In the late 1950’s and early 1960’s Ken worked in a film library in Clerkenwell, and later as an electrician for the London Electricity Board and Standard Telephones. The latter two jobs helped shape Ken’s analysis of rank-and-file conflict with management in industry.
A severe motorcycle accident at the age of 35, however, put paid to Ken’s role as an industrial militant. After studying at Coleg Harlech in Northern Wales, where he and his wife had their baby boy Owen, Ken was offered a job at Ford Dagenham in 1969.
About 18 months later, Ken was driving his motorcycle home in the early hours of the morning after a night shift, when an off-duty police officer driving under the influence of alcohol hit Ken, breaking his arm, leg and pelvis.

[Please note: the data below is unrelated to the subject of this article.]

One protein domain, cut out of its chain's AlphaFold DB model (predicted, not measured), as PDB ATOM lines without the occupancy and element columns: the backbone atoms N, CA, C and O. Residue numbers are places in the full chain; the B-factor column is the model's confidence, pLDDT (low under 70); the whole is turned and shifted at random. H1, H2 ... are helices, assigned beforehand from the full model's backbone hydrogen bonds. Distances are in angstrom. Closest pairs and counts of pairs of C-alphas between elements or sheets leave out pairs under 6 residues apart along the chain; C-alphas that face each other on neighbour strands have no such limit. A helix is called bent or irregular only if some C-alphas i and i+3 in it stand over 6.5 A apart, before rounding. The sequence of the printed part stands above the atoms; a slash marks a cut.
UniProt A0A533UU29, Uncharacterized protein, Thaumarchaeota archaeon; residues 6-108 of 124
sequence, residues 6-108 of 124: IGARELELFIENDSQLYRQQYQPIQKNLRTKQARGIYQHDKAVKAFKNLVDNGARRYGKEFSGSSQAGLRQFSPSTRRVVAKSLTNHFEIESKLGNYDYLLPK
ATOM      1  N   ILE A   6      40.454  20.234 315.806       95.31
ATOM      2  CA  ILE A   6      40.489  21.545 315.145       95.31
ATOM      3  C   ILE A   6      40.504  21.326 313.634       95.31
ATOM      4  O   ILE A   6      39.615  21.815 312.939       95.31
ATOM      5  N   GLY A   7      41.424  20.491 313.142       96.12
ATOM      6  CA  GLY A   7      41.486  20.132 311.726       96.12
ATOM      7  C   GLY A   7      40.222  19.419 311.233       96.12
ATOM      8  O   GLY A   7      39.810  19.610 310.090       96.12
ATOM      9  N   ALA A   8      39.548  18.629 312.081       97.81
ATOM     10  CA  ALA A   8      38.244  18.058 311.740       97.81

A year after the motorcycle accident, Ken and his wife separated. While he recovered from the accident to a degree, he was not able to work and raised Owen, then just a toddler, on his own.
Many of Ken’s relatives had passed through the Communist Party and Ken joined the Youth Communist League. Ken broke this family tradition when the Soviet Union suppressed the Hungarian Revolution in 1956. This and other contemporary events helped Ken form a critical view of the Communist Party, which resulted in his expulsion.
Ken joined Gerry Healy’s even less tolerant Trotskyist group The Club, which soon changed its name to the Socialist Labour League (SLL), Ken was drawn to critical discussion by dissident party members. In May 1960, Healy and his supporters, notably the radical neurologist Chris Pallis, expelled the dissident grouping.
Soon after, Healy expelled Chris too, and later that year Chris and Ken, along with other SLL exiles, co-founded Solidarity. The two developed a close friendship.